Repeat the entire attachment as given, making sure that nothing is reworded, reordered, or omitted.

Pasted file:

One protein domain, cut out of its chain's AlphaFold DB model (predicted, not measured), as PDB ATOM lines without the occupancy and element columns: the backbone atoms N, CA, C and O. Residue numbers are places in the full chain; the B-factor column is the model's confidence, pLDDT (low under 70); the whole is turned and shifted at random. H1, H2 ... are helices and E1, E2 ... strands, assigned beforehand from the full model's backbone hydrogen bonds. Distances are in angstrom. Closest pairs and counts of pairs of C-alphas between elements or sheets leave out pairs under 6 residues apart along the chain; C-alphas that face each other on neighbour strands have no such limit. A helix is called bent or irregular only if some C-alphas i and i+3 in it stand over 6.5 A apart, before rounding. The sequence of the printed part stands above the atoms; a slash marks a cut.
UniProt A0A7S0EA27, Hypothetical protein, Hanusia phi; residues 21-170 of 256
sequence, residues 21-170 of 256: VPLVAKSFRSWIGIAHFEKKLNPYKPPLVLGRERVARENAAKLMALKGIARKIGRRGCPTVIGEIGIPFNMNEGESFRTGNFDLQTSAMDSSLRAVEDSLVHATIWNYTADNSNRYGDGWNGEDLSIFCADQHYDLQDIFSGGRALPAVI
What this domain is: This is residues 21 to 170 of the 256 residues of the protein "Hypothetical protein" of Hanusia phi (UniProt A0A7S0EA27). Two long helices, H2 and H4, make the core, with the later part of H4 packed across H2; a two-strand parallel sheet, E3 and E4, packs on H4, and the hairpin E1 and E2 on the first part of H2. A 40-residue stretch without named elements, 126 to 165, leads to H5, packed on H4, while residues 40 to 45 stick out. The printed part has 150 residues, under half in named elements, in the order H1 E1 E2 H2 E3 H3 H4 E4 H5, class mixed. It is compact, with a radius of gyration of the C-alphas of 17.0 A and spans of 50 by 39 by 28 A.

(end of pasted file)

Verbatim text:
One protein domain, cut out of its chain's AlphaFold DB model (predicted, not measured), as PDB ATOM lines without the occupancy and element columns: the backbone atoms N, CA, C and O. Residue numbers are places in the full chain; the B-factor column is the model's confidence, pLDDT (low under 70); the whole is turned and shifted at random. H1, H2 ... are helices and E1, E2 ... strands, assigned beforehand from the full model's backbone hydrogen bonds. Distances are in angstrom. Closest pairs and counts of pairs of C-alphas between elements or sheets leave out pairs under 6 residues apart along the chain; C-alphas that face each other on neighbour strands have no such limit. A helix is called bent or irregular only if some C-alphas i and i+3 in it stand over 6.5 A apart, before rounding. The sequence of the printed part stands above the atoms; a slash marks a cut.
UniProt A0A7S0EA27, Hypothetical protein, Hanusia phi; residues 21-170 of 256
sequence, residues 21-170 of 256: VPLVAKSFRSWIGIAHFEKKLNPYKPPLVLGRERVARENAAKLMALKGIARKIGRRGCPTVIGEIGIPFNMNEGESFRTGNFDLQTSAMDSSLRAVEDSLVHATIWNYTADNSNRYGDGWNGEDLSIFCADQHYDLQDIFSGGRALPAVI
What this domain is: This is residues 21 to 170 of the 256 residues of the protein "Hypothetical protein" of Hanusia phi (UniProt A0A7S0EA27). Two long helices, H2 and H4, make the core, with the later part of H4 packed across H2; a two-strand parallel sheet, E3 and E4, packs on H4, and the hairpin E1 and E2 on the first part of H2. A 40-residue stretch without named elements, 126 to 165, leads to H5, packed on H4, while residues 40 to 45 stick out. The printed part has 150 residues, under half in named elements, in the order H1 E1 E2 H2 E3 H3 H4 E4 H5, class mixed. It is compact, with a radius of gyration of the C-alphas of 17.0 A and spans of 50 by 39 by 28 A.